A truly good friend is someone with the compassion and courage to tell us even those things we would prefer not to hear, which we must confront if we are to develop and grow in our lives.

            Ultimately, however, whether people are good or evil influences in our lives is up to us. In Buddhist terms, the best kind of zenchishiki is one who leads us to strengthen our own faith and practice in order to thoroughly transform our karma. To quote Nichiren again, "the best way to attain Buddhahood is to encounter a zenchishiki, or good friend." Further, Nichiren comments that Devadatta, the cousin of Shakyamuni who tried to kill him and divide the Buddhist order, was "the foremost good friend to Thus Come One Shakyamuni. In this age as well, it is not one's allies, but one's powerful enemies who assist one's progress."

            This expresses a key concept in Buddhism. Due to the immense transformative powers of Buddhist practice, even "bad" friends can have a good influence if we make our relationships with them into opportunities to examine, reform and strengthen our lives. The ideal is ultimately to develop the kind of all-encompassing compassion expressed by Nichiren when he wrote that his first desire was to lead to enlightenment the sovereign who had persecuted him, repeatedly exiling and even attempting to behead him.


            [Courtesy January 2004 SGI Quarterly]
            Nam-myoho-renge-kyo!

            Comment


              #66
              "(I say this for your sake. I know your faith has always been admirable, but now you must strengthen it more than ever. Only then will the ten demon daughters lend you even greater protection. You need not seek far for an example.) Everyone in Japan, from the sovereign on down to the common people, without exception has tried to do me harm, but I have survived until this day. You should realise that this is because, although I am alone, I have firm faith."

              (The Supremacy of the Law - The Writings of Nichiren Daishonin, Vol.1, page 614) Selection source: Kyo no Hosshin, Seikyo Shimbun, February 20th, 2013
              Nam-myoho-renge-kyo!

              Comment


                #67
                "In the frigid cold of the German winter in 1777, a 28-year-old leader ventured forth on horseback on a long journey deep into the mountains. Riding into the biting north wind, undeterred by sleet or hail, he pressed onwards to meet with an unknown young man who had written to him about his suffering.[1] This youthful leader who was motivated purely by his desire to help and encourage someone in anguish was none other than Goethe, whom we so greatly esteem and admire. . . .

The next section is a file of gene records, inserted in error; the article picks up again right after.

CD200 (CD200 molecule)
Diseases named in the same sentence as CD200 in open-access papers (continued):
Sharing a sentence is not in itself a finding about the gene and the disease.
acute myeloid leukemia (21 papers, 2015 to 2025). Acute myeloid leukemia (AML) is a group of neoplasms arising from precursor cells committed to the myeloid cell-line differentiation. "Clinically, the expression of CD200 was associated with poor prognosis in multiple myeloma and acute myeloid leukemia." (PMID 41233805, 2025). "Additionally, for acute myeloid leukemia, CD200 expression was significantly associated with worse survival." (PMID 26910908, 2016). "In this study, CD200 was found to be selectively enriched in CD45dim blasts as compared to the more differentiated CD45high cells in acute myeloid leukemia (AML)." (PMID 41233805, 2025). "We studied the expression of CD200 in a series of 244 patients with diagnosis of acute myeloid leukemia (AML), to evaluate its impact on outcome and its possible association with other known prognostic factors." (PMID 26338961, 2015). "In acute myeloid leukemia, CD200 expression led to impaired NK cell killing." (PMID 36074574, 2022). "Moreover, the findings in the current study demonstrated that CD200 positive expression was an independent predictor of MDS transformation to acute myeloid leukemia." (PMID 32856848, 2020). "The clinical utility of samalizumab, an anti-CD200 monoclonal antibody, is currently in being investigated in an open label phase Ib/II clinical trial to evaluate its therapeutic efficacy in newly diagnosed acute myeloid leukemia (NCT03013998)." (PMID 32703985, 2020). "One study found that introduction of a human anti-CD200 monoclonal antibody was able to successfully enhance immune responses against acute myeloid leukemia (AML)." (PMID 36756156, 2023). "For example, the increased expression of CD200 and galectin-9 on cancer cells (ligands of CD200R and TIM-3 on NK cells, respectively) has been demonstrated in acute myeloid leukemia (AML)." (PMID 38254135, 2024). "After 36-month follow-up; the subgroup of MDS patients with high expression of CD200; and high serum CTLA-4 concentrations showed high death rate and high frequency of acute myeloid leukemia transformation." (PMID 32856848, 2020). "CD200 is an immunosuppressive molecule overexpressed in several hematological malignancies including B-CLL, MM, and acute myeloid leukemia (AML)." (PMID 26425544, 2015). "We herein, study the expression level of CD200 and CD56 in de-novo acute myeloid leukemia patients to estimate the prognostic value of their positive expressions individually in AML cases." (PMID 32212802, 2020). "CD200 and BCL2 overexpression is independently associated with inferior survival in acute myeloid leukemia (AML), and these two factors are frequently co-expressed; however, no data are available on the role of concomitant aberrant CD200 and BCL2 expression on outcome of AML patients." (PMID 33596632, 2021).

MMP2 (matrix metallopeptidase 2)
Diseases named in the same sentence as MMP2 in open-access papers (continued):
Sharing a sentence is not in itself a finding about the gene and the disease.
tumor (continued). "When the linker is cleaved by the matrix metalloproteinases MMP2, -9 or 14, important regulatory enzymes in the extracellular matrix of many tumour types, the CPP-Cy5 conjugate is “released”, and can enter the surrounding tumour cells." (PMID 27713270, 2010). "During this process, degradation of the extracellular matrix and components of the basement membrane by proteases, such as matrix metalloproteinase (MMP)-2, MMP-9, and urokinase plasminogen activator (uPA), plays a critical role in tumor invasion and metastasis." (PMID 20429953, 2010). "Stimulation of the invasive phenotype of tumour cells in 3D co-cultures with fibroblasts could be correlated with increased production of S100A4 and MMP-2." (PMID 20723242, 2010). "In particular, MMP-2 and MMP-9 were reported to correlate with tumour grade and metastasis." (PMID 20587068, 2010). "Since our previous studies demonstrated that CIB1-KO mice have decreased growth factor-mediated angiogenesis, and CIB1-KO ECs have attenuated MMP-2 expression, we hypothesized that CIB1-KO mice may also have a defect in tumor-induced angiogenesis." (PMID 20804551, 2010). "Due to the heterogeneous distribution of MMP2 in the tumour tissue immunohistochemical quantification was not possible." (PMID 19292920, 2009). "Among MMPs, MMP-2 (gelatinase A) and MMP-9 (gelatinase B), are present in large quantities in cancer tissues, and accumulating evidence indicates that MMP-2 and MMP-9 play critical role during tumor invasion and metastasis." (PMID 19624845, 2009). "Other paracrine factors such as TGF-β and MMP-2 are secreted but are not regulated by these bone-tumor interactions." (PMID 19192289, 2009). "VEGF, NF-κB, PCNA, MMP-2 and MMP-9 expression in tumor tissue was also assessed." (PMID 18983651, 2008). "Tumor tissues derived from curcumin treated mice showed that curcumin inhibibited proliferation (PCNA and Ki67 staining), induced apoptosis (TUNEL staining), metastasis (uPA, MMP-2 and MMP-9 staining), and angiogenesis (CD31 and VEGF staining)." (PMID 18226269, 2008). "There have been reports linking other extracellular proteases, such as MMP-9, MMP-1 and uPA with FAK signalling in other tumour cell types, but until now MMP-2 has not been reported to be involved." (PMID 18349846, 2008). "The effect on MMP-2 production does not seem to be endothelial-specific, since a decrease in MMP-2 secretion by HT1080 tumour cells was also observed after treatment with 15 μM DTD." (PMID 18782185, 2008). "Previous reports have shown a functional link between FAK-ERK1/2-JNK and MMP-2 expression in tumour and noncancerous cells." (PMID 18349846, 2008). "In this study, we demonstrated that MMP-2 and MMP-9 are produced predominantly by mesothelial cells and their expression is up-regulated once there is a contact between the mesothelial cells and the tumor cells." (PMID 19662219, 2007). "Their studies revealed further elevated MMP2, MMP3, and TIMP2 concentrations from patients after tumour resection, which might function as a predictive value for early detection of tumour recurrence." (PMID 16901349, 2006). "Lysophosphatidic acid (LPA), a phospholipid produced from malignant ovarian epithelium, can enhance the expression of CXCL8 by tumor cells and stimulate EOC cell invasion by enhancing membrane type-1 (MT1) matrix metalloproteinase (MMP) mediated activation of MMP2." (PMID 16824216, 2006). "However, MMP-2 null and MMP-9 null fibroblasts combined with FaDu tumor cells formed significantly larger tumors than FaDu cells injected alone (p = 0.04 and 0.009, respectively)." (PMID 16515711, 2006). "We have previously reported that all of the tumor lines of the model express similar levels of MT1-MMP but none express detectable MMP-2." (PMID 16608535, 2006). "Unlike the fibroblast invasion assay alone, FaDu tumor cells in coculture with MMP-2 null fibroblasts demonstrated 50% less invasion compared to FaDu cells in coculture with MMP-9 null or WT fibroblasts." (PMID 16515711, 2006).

"Goethe declared: 'Noble let man be.' [2] Don’t allow yourself to be discouraged and depressed by trivial, petty things, easily giving up, slacking off, or letting fear overtake you. Be dignified! Stand tall with pride! This was the spirit of Goethe."


                SGI Newsletter No. 8723, SGI President Ikeda’s Speech Excerpts, excerpts are from SGI Newsletter Nos. 7911 and 7914, reissued 19th Feb. 2013

                [1] The young man whom Goethe visited was Friedrich V. L. Plessing (1749–1806), who later became a well-known scholar.
                [2] Johann Wolfgang von Goethe, “The Godlike,” in Selected Poems, edited by Christopher Middleton and translated by Michael Hamburger, et al., Goethe’s Collected Works (Princeton, New Jersey: Princeton University Press, 1983), vol. 1, p. 79.
                Nam-myoho-renge-kyo!

                Comment


                  #68
                  People judge the worth of a leader by their voices.
                  I hope therefore, as leaders,
                  that when we are reassuring and encouraging our friends and fellow members.
                  our voices emanate with warmth and confidence!
                  In fact, sincerely striving to make such efforts
                  helps us to polish our own personalities.


                  Daisaku Ikeda
                  Nam-myoho-renge-kyo!

                  Comment


                    #69
                    Taking the initiative--
                    that is the hallmark of a leader.
                    Merely thinking up schemes or strategies